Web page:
California orders to close bars and eat indoor with high incidence of coronavirus

California orders to close bars and eat indoor with high incidence of coronavirus
California Governor Gavin Newsom on Monday ordered the shutdown of indoor companies across the state, including restaurants, bars, wineries, cinemas, zoos, and museums as coronavirus infections continue to rise.

Newsom announcement comes as California reports 8,460 new cases of COVID-19, according to July 11 data from the state's Health Department. The state now has a total of 320,804 positive cases, and 1,833 patients need intensive care. There have been a total of 7,017 deaths in California so far.

Newsome also imposed stricter restrictions in 30 provinces, including Los Angeles, Napa, Orange, Riverside, Sacramento, San Bernardino, San Diego and Ventura. In these provinces, gyms, places of worship, unimportant offices, personal care services, hairdressing and barber salons, and shopping centers must close all internal operations.

Newsome said at its press conference on Monday afternoon that the country's most populous state residents must remember that the coronavirus will not disappear until there is an effective vaccine or treatment.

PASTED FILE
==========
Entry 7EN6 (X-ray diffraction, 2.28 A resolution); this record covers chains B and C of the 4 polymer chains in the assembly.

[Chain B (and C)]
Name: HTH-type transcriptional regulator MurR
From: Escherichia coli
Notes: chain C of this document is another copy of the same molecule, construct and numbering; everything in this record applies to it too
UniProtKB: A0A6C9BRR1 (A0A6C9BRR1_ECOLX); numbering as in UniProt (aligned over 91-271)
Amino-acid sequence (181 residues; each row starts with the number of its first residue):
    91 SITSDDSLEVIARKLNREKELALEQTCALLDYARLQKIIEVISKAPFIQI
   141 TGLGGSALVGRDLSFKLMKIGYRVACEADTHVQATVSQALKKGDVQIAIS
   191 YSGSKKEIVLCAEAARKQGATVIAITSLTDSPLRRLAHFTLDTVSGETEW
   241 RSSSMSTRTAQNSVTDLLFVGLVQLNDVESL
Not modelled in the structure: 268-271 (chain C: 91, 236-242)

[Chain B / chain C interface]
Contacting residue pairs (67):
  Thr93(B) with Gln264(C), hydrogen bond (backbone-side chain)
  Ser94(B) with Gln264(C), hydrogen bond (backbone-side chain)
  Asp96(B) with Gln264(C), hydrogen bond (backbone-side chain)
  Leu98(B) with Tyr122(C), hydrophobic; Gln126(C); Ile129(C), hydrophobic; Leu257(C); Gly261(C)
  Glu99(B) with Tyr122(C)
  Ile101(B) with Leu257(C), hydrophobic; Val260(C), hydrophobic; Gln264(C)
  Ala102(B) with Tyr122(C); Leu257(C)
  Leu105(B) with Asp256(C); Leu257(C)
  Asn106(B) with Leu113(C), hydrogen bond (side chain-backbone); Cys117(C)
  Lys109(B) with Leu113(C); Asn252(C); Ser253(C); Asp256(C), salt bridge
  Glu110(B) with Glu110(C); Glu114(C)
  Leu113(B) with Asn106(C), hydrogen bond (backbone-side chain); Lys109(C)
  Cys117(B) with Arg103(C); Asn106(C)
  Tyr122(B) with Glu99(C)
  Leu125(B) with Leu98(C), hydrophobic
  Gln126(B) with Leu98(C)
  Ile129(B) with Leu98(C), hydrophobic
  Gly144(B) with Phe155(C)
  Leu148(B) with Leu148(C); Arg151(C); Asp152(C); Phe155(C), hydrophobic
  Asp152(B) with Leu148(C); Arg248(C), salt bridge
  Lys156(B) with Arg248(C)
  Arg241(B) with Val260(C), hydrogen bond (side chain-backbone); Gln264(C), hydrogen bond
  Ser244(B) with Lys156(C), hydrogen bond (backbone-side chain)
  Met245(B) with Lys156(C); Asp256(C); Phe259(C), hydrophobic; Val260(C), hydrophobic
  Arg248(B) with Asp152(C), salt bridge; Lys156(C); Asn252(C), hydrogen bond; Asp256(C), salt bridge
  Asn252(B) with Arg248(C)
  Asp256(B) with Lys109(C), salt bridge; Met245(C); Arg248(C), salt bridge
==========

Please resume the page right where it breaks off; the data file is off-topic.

"This virus will not go away any time soon," he said. "I hope we all realize that if we are still in touch with some ideas that say that when it heats one way or another, it will go away or somehow take summer months or weekends, this virus has done nothing."

Also on Monday, the two largest school districts in California in Los Angeles and San Diego announced that they would offer online lessons when the school year begins this fall. In a joint statement, the regions said they would plan for personal learning when health conditions allowed.

Across the country, there is concern that young people are not getting a message about the severity of the epidemic.

In Texas, for example, a doctor described the last words of a 30-year-old patient after attending a so-called "COVID" party.

"I think I made a mistake, I thought this was a hoax, but it is not," Dr. Jane Appleby told CBS News.

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